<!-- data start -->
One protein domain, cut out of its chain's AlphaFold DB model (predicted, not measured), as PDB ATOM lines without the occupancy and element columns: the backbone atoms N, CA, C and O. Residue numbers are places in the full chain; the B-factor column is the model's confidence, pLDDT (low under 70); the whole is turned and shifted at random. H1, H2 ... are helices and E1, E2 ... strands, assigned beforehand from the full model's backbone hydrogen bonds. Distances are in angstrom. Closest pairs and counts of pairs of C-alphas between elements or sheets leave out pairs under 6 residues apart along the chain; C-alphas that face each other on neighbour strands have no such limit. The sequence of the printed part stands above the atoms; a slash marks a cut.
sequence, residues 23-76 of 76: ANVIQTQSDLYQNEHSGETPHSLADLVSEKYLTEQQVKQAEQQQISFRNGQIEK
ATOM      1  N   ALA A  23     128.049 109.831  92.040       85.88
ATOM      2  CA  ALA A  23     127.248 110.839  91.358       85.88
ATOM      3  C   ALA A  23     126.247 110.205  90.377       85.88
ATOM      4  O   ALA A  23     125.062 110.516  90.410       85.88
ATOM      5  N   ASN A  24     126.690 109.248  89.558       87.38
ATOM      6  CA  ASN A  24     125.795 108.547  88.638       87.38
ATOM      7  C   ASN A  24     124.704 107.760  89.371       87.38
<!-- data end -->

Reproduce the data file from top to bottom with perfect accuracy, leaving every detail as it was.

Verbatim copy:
One protein domain, cut out of its chain's AlphaFold DB model (predicted, not measured), as PDB ATOM lines without the occupancy and element columns: the backbone atoms N, CA, C and O. Residue numbers are places in the full chain; the B-factor column is the model's confidence, pLDDT (low under 70); the whole is turned and shifted at random. H1, H2 ... are helices and E1, E2 ... strands, assigned beforehand from the full model's backbone hydrogen bonds. Distances are in angstrom. Closest pairs and counts of pairs of C-alphas between elements or sheets leave out pairs under 6 residues apart along the chain; C-alphas that face each other on neighbour strands have no such limit. The sequence of the printed part stands above the atoms; a slash marks a cut.
sequence, residues 23-76 of 76: ANVIQTQSDLYQNEHSGETPHSLADLVSEKYLTEQQVKQAEQQQISFRNGQIEK
ATOM      1  N   ALA A  23     128.049 109.831  92.040       85.88
ATOM      2  CA  ALA A  23     127.248 110.839  91.358       85.88
ATOM      3  C   ALA A  23     126.247 110.205  90.377       85.88
ATOM      4  O   ALA A  23     125.062 110.516  90.410       85.88
ATOM      5  N   ASN A  24     126.690 109.248  89.558       87.38
ATOM      6  CA  ASN A  24     125.795 108.547  88.638       87.38
ATOM      7  C   ASN A  24     124.704 107.760  89.371       87.38